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SCOW: Expunction requires perfect conduct on probation, maybe?

State v. Lazaro Ozuna, 2017 WI 64, 6/22/17, affirming an unpublished court of appeals opinion; case activity (including briefs)

Lazaro Ozuna, a teenager, pled to two misdemeanors and got probation. The court also ordered that the convictions be expunged on successful completion of probation under Wis. Stat. § 973.015. Ozuna got through probation and was discharged, but he picked up an underage drinking ticket along the way–a violation of the no-drink condition of his probation but obviously not a terribly serious one. So, did he “successfully complete” his probation so as to be entitled to expunction?

The majority here says “no.” Its conclusion hangs on a single statutory phrase that grants expunction if “the probationer has satisfied the conditions of probation.” Wis. Stat. § 973.015(1m)(b). Not drinking was a “condition,” Ozuna didn’t “satisfy” it, the end.

A straightforward, easy-to-understand holding. This simplicity is achieved, however, by ignoring both Ozuna’s argument and the practical problems the decision creates. The two-justice dissent lays it all out nicely:

In sum, the majority opinion makes no sense to me. It defies:

  • the purpose of the statue;
  • the statutory directive that where a certificate of discharge has issued it “shall have the effect of expunging the record . . . .” Wis. Stat. § 973.015(1m)(b);
  • a reasonable interpretation of the word “satisfies” that is more consistent with the statute’s purpose and legislative history;
  • our clear and recent precedent; and
  • reality (the majority’s apparent demand for absolute perfection is unmoored from the reality of the lives of many youthful offenders).


As the dissent says, “satisfy” could mean either “perfect” or “sufficient” compliance. (¶42). The dissent argues that the latter is more consistent with the remedial purpose of the expunction law–to give youthful offenders a second chance and a clean slate.

Perhaps a bigger problem with the majority’s rule is how this is all going to work in practice. That recent precedent the dissent refers to is State v. Hemp, 2014 WI 129, ¶19, 359 Wis. 2d 320, 856 N.W.2d 811. It held (in accord with the statutory language) that it is the department of corrections that determines whether a person has successfully completed probation and files appropriate paperwork with the court, resulting in expunction. Now, the majority has thrust the circuit court into a decision-making role.

But how is the court to know whether the person has “satisfied the conditions”? The updated DOC form simply says that the person has or hasn’t successfully completed probation. What if the court has reason to doubt DOC’s assessment? What if the probationer does? Will there be hearings? Is a hearing needed in every case? What’s the standard of proof? Etc., etc…. The majority simply says this isn’t the case to explain the substance or procedure of the law it has just announced because it’s “confident” the lower courts will just figure it out. Per the dissent:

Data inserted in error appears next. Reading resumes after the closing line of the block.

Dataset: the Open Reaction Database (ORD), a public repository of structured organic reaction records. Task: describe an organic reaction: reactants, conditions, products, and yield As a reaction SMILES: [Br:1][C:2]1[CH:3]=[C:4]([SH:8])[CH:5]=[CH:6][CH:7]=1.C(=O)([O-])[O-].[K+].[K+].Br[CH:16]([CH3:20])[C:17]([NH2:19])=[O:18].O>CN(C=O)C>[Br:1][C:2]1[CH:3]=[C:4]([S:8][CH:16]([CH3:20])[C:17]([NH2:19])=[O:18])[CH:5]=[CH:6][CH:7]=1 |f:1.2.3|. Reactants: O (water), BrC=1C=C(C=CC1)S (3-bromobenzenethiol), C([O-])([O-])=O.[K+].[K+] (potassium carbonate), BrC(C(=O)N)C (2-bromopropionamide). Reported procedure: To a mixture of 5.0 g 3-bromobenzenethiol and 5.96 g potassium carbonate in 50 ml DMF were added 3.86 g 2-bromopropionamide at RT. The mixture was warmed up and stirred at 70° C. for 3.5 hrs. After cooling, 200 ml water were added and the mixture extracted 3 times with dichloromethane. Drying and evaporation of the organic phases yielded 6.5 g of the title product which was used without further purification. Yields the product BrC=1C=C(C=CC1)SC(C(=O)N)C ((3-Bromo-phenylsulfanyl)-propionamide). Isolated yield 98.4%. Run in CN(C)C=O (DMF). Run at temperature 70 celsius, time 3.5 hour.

Because the most likely result of the majority’s decision is that circuit courts will adopt ad hoc procedures, an offender’s chance at expunction could come down to which court receives the offender’s certificate of discharge. This poses a whole host of future due process concerns. By creating an opportunity for circuit courts to review whether the terms of probation have been met, and failing to provide any guidance on how to do so, the majority creates more problems than it has solved, leaving confusion in its wake.


It is unclear to me why the majority has bent over backwards to reach its confusing conclusion. What is clear, however, is just how devastating the majority opinion is to the health of our justice system and to the lives of many youthful offenders.

With the stroke of a pen, the majority has inexorably altered the trajectory of those lives. They will forever wear the scarlet letter of convicted criminal and, together with their families, face a future of collateral consequences for their youthful convictions.

Moreover, as the dissent points out, probation rules are pervasive and sometimes ambiguous. Does a person who misses a single appointment with his or her PO fail to “successfully complete” probation? Once again, the majority unfortunately gives no guidance–which, practically speaking, probably means it’s up to the whim of DOC and/or the circuit court.

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